Organic chocolate, all the rage these days, is the raison d’être of companies like Green & Black’s and, in the Pacific Northwest, Theo Chocolate. The ultimate in politically correct confectioner, Theo uses only fair trade-certified cacao (and other “socially and environmentally responsible" ingredients) and participates in a local “green power" initiative in which customers can score free chocolate by participating in a renewable energy credits project.

Named after the Latin term for the cacao tree (Theobroma cacao)—or, “food of the gods"—the company was started in 1994 by Joe Whinney. A stint as a conservation worker in Central America convinced him there was a better way to undertake both farming and food-making in the modern world. Theo’s factory tour starts in a classroom setting, where visitors are schooled in the basics of cacao growing and chocolate production, including a chance to taste “nibs" (roasted, hulled cacao beans) that constitute the primary raw material of all chocolate. Festooned with fluffy hair nets, they move onto the factory floor, making their way through the 13 different machines and processes that magically transform cacao pods into finished, packaged chocolate.

Further down the West Coast, in the Bay Area, Scharffenberger is a chocolatier on the rise. The chocolate comes from organic Brazilian cacao grown on an Amazon co-op that practices sustainable farming. Founded in 1996 by organic farmer and vintner John Scharffenberger and Bay Area physician Robert Steinberg, it’s a miracle the company even got off the ground. The pair used a home coffee grinder, electric mixer and hair dryer in Steinberg’s kitchen to test nearly 30 varieties of cacao beans for flavor.

“Robert provided the curiosity and patience of a scientist," Scharffenberger says. “My background in botanical anthropology gave me the opportunity to work with cacao and the indigenous communities that farm cacao." Located in an old brick warehouse, the Scharffenberger factory in the Berkeley flatlands is both a local landmark and chocoholic hangout, with free daily factory tours, chocolate clinics and a café that serves desserts to die for including chocolate pancakes and tribute cake filled with whipped chocolate ganache.

Burlington, Vt.
Lake Champlain
Burlington may have made its mark with clothing factories, but the lakeshore burg also churns out some pretty fine chocolate. From almond butter crunch bars and baking chocolate to truffles and dark chocolate pecan caramel clusters, Lake Champlain creates a wide variety of sweet treats.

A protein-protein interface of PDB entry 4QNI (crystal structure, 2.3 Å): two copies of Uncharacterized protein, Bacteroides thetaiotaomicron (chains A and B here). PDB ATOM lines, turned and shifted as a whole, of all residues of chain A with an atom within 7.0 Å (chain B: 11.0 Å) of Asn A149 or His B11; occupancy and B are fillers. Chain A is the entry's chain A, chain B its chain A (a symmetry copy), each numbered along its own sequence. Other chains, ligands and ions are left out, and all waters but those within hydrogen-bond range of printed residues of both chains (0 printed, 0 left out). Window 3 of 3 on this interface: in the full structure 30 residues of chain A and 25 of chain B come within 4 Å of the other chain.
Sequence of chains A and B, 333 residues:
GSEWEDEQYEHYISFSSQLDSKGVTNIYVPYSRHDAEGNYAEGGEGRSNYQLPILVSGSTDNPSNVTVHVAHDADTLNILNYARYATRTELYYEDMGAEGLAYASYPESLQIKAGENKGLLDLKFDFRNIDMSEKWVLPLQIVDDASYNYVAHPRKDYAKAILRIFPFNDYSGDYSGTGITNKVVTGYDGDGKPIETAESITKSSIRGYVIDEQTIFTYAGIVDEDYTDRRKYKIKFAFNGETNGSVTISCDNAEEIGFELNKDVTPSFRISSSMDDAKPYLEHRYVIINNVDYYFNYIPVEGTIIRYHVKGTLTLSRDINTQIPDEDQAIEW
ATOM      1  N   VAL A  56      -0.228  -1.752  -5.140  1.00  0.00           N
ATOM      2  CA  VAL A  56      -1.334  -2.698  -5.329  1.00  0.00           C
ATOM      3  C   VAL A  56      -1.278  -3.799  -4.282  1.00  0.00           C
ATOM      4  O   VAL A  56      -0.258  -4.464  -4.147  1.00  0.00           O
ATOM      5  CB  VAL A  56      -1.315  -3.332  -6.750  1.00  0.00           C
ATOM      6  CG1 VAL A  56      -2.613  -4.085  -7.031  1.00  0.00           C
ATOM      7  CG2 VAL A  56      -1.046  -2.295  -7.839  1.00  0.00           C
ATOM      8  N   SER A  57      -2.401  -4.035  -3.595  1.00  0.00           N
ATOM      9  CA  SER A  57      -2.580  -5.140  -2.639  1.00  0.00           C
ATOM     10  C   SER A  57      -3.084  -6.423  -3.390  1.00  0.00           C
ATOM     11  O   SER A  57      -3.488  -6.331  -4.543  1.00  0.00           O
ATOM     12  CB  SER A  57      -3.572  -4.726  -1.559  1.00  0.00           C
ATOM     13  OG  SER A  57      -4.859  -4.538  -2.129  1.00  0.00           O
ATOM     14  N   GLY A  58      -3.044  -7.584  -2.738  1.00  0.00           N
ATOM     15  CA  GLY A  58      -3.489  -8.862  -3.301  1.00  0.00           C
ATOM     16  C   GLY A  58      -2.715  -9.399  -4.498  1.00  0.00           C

Tuscany is another region where chocolate making has risen to an art form. The area along the Arno River between Florence and Pisa has come to be known as the Chocolate Valley. The most celebrated is Amedei, founded by siblings Cecilia and Alessio Tessieri in 1990 and named after their grandmother. The astonishing Porcelana is Amedei’s most celebrated sweet, made from rare white Venezuelan cacao and one of the world’s most expensive chocolates. Amedei is a favorite of French President Nicholas Sarkozy, a man with a demonstrated penchant for things Italian.

Visitors must call ahead to arrange a visit to the Amedei factory, but other chocolate producers are open during regular business hours on an almost daily basis including the unique Mannori Espace in the town of Prato, where chocolate maestro Luca Mannori organizes classes and chocolate tastings.

One of the highpoints of the Chocolate Valley is the Cioccolato Vestri boutique and factory in Florence. Any chance to sink one’s teeth into Vestri’s tocco oriente, a thin slab of white chocolate generously infused with sesame seeds and Himalayan salt, will not be soon forgotten. Then there’s Roberto Catinari’s workshop in Agliana where wonderful-sounding confectionaries like tavolette, schiacciate and rustichelli are produced. If that's not enticing enough, read on to discover more choco-heavens that may be closer to home.